Las Vegas headquartered hotel and casino corporation Caesars Entertainment has pulled out of the race to secure approval to develop a second resort on Australia’s Gold Coast, report several media outlets.

With speculation mounting over which foreign operators could be interested in bidding to the Queensland State Government, Caesars and Hard Rock International were two firms to have previously stepped forward.

However, in light of its $17.3m merger agreement entered into alongside Eldorado Resorts this week, it would appear the initial allure of the project has now worn off.

In a statement published by The Gold Coast Bulletin this week, a Caesars spokesman is quoted as saying: “Several weeks ago, Caesars Entertainment decided that it would not pursue a casino license in Queensland”.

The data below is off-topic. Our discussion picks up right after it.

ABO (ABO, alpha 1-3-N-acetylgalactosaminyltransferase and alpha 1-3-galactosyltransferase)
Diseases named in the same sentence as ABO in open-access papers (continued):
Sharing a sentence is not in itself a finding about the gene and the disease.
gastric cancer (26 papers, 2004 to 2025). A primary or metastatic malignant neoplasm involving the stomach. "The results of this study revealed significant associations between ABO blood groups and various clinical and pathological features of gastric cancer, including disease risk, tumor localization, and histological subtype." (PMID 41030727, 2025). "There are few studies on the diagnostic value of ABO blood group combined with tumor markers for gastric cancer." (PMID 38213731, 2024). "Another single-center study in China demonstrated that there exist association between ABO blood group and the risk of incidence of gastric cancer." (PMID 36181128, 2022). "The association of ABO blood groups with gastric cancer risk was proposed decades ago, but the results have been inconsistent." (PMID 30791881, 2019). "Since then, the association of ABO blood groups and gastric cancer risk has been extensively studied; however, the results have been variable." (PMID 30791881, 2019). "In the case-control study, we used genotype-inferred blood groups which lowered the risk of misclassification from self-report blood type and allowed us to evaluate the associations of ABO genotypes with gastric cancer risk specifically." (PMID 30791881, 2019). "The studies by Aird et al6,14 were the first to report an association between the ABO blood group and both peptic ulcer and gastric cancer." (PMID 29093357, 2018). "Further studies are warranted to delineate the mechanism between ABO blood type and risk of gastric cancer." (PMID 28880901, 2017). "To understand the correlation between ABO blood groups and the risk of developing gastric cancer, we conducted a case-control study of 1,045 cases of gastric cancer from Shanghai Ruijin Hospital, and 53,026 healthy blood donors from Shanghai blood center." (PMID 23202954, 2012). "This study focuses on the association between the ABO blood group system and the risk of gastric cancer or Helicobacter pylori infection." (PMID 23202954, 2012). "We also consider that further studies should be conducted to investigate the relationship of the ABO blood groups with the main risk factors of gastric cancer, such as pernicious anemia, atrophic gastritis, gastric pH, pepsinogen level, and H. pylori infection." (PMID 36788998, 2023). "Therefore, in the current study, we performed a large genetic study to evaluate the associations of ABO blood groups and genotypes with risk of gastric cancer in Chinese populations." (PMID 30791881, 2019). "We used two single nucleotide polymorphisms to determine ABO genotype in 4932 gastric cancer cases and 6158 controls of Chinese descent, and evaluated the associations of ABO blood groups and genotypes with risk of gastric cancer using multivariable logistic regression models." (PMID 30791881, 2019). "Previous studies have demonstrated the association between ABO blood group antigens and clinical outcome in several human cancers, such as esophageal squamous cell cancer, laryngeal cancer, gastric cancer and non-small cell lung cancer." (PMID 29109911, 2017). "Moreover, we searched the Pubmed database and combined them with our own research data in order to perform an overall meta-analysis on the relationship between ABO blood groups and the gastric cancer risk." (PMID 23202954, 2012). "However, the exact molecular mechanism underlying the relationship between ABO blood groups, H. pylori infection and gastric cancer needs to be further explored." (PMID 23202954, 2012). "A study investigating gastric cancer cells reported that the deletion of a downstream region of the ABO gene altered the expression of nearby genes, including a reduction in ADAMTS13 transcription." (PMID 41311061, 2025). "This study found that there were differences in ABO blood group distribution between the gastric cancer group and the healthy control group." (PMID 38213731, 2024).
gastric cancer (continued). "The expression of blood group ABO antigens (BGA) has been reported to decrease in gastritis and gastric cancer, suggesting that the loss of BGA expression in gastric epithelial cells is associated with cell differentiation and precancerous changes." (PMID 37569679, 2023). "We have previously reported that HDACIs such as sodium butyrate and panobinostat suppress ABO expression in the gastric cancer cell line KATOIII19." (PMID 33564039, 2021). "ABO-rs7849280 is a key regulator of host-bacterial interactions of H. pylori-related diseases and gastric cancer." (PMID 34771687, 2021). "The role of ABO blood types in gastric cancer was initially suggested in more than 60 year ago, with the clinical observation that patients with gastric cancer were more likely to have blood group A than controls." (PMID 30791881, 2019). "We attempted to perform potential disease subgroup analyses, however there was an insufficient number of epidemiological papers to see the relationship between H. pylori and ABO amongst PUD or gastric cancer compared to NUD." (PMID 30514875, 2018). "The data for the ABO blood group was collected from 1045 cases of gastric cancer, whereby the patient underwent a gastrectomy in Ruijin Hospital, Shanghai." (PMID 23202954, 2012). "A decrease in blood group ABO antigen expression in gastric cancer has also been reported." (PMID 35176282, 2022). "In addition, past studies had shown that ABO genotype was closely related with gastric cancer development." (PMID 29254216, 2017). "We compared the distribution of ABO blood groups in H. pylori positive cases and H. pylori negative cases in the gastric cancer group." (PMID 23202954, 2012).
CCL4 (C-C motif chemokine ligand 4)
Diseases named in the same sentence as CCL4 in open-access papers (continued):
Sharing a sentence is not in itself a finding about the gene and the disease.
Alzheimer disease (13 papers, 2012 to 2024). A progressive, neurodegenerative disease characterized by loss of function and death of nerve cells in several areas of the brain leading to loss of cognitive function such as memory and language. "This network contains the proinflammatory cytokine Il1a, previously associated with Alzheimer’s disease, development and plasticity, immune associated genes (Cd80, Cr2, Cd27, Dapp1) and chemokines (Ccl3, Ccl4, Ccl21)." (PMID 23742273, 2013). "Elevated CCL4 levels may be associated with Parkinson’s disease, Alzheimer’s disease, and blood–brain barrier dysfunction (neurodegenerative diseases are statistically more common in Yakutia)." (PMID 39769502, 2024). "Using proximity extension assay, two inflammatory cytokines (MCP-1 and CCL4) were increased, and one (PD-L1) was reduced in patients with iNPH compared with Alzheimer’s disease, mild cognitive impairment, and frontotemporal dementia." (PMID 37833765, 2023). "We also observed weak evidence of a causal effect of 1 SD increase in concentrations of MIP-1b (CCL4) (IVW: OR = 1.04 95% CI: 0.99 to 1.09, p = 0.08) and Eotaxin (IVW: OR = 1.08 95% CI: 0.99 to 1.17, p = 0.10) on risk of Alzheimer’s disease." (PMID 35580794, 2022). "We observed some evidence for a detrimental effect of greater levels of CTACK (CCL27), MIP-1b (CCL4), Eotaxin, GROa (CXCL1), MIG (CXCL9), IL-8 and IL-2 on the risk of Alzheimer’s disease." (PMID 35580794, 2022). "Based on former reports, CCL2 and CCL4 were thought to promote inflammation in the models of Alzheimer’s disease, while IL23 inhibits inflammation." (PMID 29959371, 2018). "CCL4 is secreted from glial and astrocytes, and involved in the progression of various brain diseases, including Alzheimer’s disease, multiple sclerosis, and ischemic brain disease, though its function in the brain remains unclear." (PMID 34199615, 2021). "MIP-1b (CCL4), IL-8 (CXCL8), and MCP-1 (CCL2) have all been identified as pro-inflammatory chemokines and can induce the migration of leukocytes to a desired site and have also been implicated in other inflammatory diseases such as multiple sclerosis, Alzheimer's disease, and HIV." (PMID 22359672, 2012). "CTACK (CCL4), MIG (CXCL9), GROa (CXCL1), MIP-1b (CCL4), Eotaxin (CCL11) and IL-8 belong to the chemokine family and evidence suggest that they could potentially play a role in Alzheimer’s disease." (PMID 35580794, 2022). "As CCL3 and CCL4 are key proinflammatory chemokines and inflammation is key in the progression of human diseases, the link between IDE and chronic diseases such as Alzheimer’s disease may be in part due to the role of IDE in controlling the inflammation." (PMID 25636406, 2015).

Despite no formal announcement being made by the firm, Caesars has seemingly communicated its decision to the Queensland Tourism Department, with its director general Damien Walker added that it had been informed that “this decision was a result of internal company changes, and not the attractiveness of the Gold Coast market as an investment opportunity.”

It would also appear that the decision falls in line with comments made by Eldorado CEO Tom Reeg during an investor call this week regarding its Caesars merger.

Reeg, who alongside further Eldorado senior personnel will lead the new organisation, stressed that “no firm decisions” had yet been made on the company’s long-term international ambitions, but “the opportunity internationally will have to be stupendous for us to run in that direction.”

Questions marks still exist surrounding The Sunshine State’s proposed second casino, with no site yet confirmed and speculation rife over whether the region is large enough to support another such establishment.

Furthermore, should plans proceed in the future, it’s believed it would put an end to a proposed $2bn expansion by Star Entertainment at its The Star Gold Coast property, which strives to add four new hotel towers.